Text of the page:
13,510 of 15,000 Signatures
    Created by Ann W.
  • DO NOT EXTRADITE JULIAN ASSANGE to the USA
    ENDORSED by the National Lawyers Guild and Veterans for Peace .... We are citizens of the United States who urge you to deny the extradition request of our government. If Julian Assange is delivered to the United States it will be a momentous setback for press freedom. The correct decision is to NOT extradite Assange for the following reasons: (1) The Extradition Treaty between the UK and USA prohibits extradition for a political offense. (Ref a) It says "extradition shall not be granted if the competent authority of the Requested State determines that the request was politically motivated." The essence of Assange's "crime" is that he published documents and videos which revealed the reality of US military and political actions. (2) Assange would not get a fair trial in the US. He has been publicly prejudged by prominent political leaders. Secretary of State Pompeo declared Wikileaks is a "non-state hostile intelligence service." (Ref b) Former Vice President Joe Biden has called Julian Assange a "hi-tech terrorist." (Ref c) (3) These charges would set a precedent where the US claims the right to seize a citizen of any country and to judge them by US laws without the rights of a US citizen. (Ref d) (4) The US breached Assange's right to client-lawyer confidentiality. During the last year at the Ecuadoran Embassy, a contractor for US authorities spied on Assange 24 hours a day, seven days a week, including during his private meetings with lawyers. (Ref e) This case goes to the heart of the public's right to know what is being done in their name. The information provided by whistleblower Chelsea Manning, and published by Assange's Wikileaks, primarily concerned the US-led invasion and occupation of Iraq. Many people, including former UN Secretary General Kofi Annan, say the invasion violated international law and breached the UN Charter. (Ref f) Yet there has been little or no accountability. Instead, US authorities seek to punish and imprison for life a journalist and publisher who dared to broadcast the actual consequences of this aggression, scenes such as shown in the video "Collateral Murder." (Ref g) The Trump administration seeks to criminalize what was previously considered a press freedom. Already the model of the Assange indictment has been copied by the Brazilian government in a criminal complaint against journalist Glenn Greenwald. A NY Times op-ed warned, "This blunt approach gives the government enormous leverage over journalists and, in the United States, provides them with a detour around First Amendment concerns. If these cases become templates that prosecutors in the United States and other nations follow, virtually every investigative reporter will become vulnerable to criminal charges and imprisonment." (Ref h) We are counting on British independence and justice. Do not extradite Julian Assange to the United States! References a) https://assets.publishing.service.gov.uk/government/uploads/system/uploads/attachment_data/file/243246/7146.pdf b) https://thehill.com/policy/cybersecurity/328730-cia-director-wikileaks-a-non-state-hostile-intelligence-service c) https://www.theguardian.com/media/2010/dec/19/assange-high-tech-terrorist-biden d) https://caitlinjohnstone.com/2020/01/23/wikileaks-editor-us-is-saying-first-amendment-doesnt-apply-to-foreigners-in-assange-case/ e) https://thegrayzone.com/2019/10/10/cia-spied-on-julian-assange-in-ecuadorian-embassy/ f) https://www.theguardian.com/world/2004/sep/16/iraq.iraq g) https://collateralmurder.wikileaks.org/ h) https://www.nytimes.com/2020/01/26/opinion/greenwald-brazil-reporter.html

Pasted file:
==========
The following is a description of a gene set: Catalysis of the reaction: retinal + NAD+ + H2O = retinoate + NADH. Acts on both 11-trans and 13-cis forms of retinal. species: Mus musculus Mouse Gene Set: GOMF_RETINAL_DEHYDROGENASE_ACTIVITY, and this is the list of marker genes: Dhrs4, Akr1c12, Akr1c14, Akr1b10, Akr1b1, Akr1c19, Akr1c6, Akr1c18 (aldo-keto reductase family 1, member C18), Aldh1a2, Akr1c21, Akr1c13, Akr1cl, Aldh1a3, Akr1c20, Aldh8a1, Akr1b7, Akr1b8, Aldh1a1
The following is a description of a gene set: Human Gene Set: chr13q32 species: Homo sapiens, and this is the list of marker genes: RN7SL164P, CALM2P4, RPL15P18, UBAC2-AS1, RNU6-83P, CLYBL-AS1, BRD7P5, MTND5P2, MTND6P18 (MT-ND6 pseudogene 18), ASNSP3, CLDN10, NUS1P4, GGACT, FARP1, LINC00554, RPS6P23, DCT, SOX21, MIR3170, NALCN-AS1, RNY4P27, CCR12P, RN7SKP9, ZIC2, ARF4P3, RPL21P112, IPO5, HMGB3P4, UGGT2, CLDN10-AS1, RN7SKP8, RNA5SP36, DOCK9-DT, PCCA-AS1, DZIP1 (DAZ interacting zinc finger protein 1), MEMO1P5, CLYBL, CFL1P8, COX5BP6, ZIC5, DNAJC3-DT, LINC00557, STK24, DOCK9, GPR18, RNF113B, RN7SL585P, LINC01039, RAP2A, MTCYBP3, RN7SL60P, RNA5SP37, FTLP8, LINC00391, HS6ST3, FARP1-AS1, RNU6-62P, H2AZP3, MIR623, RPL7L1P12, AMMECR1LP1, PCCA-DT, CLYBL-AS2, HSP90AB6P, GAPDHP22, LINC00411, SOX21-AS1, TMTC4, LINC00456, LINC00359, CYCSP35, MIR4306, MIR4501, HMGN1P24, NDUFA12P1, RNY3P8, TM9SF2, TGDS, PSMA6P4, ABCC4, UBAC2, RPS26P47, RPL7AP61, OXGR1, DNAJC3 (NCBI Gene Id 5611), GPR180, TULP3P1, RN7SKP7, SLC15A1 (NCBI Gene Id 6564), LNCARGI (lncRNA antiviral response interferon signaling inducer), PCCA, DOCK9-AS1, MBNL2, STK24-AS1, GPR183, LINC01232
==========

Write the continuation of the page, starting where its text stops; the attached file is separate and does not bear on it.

5,311 of 6,000 Signatures
    Created by Rick S.
  • Stop the Prosecution of Drone Whistleblower Daniel Hale
    Daniel is being punished because he dared speak the truth. He has been an outspoken peace and human rights activist, attempting to warn the public about the abuses and dangers of unchecked drone warfare. Hale is a whistleblower who has enriched the public’s knowledge about matters of grave civic concern. It is unconscionable to use a law supposedly aimed at actual spies and saboteurs, against individuals who act in good faith to bring government misconduct to the attention of the public.
    10,711 of 15,000 Signatures
    Created by William N.
  • Tell the new Virginia legislature: Let localities ban guns from public events and move monuments